by Arnold Haultain


A collection of wise and pithy sayings about the
interplay between the genders.


I. On Girls
II. On Men
III. On Women
IV. On Love
V. On Lovers
VI. On Making Love
VII. On Beauty
VIII. On Courtship
IX. On Men and Women
X. On Jealousy
XI. On Kisses and Kissing
XII. On Engagements and Being Engaged
XIII. On Marriage and Married Life
XIV. On This Human Heart

Book Excerpts:

On Men

For man, the over-grown boy, life has commonly two, and only two, sides: work, and play. Happy he who has for a helpmate one who possesses the faculty of increasing a zeal for the first and of adding a zest to the second. Wherein, O woman, thou mayest happily find the two-fold secret of thy life-work. For

Man is a greedy animal: he wants all or nothing. And fortunately for

Women tacitly extol man's greed: they will not be shared any more than they will share.

There is something canine in the masculine nature: like a dog over a bone, it snarls at the very approach of a rival.

* * *

It is curious, but it is true, that proud man becomes prouder (and--more
curious still--at the same time humbler) when weak woman gives him
something--a look a smile, a locket, her hair, a kiss, herself.

* * *

The greater a man's faith in himself, the greater his mistress hers in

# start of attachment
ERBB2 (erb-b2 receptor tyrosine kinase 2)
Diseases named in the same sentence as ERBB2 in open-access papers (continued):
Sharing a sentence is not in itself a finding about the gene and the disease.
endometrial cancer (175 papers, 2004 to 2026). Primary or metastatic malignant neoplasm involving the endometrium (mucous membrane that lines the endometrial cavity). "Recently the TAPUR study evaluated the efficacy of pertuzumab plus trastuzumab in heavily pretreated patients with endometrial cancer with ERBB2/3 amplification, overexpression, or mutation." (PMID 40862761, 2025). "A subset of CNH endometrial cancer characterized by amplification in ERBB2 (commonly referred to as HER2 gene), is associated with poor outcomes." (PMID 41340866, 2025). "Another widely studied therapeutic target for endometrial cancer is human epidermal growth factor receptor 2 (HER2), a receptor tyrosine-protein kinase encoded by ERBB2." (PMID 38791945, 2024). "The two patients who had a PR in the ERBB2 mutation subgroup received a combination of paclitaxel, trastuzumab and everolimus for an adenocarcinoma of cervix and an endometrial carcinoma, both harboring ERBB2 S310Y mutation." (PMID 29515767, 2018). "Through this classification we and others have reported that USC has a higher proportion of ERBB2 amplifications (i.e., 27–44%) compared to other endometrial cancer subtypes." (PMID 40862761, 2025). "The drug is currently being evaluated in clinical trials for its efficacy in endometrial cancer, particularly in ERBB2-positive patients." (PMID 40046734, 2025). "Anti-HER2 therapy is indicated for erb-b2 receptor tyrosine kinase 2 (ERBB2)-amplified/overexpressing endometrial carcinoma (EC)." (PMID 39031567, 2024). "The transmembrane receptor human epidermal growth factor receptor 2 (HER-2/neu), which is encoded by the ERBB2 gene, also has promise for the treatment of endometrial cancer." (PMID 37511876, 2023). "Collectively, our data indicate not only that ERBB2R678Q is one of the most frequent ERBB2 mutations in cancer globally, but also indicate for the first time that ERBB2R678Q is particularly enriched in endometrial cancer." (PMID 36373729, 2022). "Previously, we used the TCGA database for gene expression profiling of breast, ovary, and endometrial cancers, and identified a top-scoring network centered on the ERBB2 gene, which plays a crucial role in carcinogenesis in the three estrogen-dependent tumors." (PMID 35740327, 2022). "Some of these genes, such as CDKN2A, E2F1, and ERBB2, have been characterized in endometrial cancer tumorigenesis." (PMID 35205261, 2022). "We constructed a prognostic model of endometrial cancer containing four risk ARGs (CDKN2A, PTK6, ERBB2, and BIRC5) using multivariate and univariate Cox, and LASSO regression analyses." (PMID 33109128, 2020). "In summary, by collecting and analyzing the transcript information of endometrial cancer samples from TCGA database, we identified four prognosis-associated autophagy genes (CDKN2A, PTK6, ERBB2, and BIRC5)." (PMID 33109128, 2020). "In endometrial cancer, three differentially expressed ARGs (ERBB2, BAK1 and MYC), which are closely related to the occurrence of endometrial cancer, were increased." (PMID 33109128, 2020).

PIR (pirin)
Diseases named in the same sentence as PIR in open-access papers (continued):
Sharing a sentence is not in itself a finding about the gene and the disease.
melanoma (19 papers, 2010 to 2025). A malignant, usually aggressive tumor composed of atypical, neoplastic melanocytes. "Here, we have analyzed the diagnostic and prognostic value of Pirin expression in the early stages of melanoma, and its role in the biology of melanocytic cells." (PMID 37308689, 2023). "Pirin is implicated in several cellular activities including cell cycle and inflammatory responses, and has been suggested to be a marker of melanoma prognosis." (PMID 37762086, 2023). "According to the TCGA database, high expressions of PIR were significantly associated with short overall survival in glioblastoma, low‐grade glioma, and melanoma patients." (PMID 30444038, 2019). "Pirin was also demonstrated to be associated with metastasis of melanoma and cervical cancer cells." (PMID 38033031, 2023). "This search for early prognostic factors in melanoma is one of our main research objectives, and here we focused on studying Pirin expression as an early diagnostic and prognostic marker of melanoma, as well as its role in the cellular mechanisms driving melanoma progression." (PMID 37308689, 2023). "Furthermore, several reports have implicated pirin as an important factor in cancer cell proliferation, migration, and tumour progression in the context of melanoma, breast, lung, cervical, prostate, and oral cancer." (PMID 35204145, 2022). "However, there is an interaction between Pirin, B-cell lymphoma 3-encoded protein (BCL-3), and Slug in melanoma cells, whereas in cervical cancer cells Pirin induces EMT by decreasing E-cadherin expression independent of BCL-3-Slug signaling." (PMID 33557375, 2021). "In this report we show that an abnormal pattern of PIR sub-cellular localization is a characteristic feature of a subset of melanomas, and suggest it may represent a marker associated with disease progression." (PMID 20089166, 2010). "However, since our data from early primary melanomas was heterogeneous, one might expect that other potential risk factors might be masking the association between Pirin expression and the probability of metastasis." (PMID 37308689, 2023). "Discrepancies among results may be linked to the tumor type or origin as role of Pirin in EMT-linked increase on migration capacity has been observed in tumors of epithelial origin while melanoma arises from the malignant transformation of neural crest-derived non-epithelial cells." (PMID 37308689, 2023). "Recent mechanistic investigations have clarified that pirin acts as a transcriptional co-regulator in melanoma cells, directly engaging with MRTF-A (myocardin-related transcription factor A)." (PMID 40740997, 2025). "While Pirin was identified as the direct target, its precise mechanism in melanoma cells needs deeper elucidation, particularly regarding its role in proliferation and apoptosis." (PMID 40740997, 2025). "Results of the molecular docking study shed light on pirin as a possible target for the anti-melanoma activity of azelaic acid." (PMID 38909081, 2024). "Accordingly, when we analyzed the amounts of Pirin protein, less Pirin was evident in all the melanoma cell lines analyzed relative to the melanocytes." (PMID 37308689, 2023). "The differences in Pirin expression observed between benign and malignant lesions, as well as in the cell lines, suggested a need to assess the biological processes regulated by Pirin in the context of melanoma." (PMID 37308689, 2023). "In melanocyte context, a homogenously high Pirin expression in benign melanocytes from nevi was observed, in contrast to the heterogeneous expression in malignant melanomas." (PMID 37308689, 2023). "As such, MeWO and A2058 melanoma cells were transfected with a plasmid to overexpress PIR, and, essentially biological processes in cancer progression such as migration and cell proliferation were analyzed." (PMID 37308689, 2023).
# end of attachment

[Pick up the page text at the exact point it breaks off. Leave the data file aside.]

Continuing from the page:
And perhaps, the greater his mistress her faith in a man, the
greater his in himself. For

A woman's faith in a man works wonders.

* * *

A man to whom a woman cannot look up, she cannot love. Yet,

It is marvelous how a woman contrives to find something to look up to in a man.

* * *

Many men forget the artistic tendency of the feminine temperament, a
tendency which shows itself in many ways--their love of pretty things,
of pretty ways, and of pretty words.
From which three alone we may
deduce the rule that

When with the woman he admires and whose admiration he seeks, a man
cannot be too careful of his dress, his speech, and his manners.

* * *

A believer in Woman is a believer in Good. And vice versa, and mutatis

* * *

Man's standard of value of a woman is usually determined by the scale of his own emotions. That is to say,

The pedestal upon which a man places a woman (a man always puts a woman
upon a pedestal) is a pedestal erected solely by the effect upon himself
of her charms.

* * *

A man may boast himself invincible by men; never by woman.

* * *
The lady-killer is always an object of attraction to ladies, even to those whom he makes no attempt to slay.

* * *


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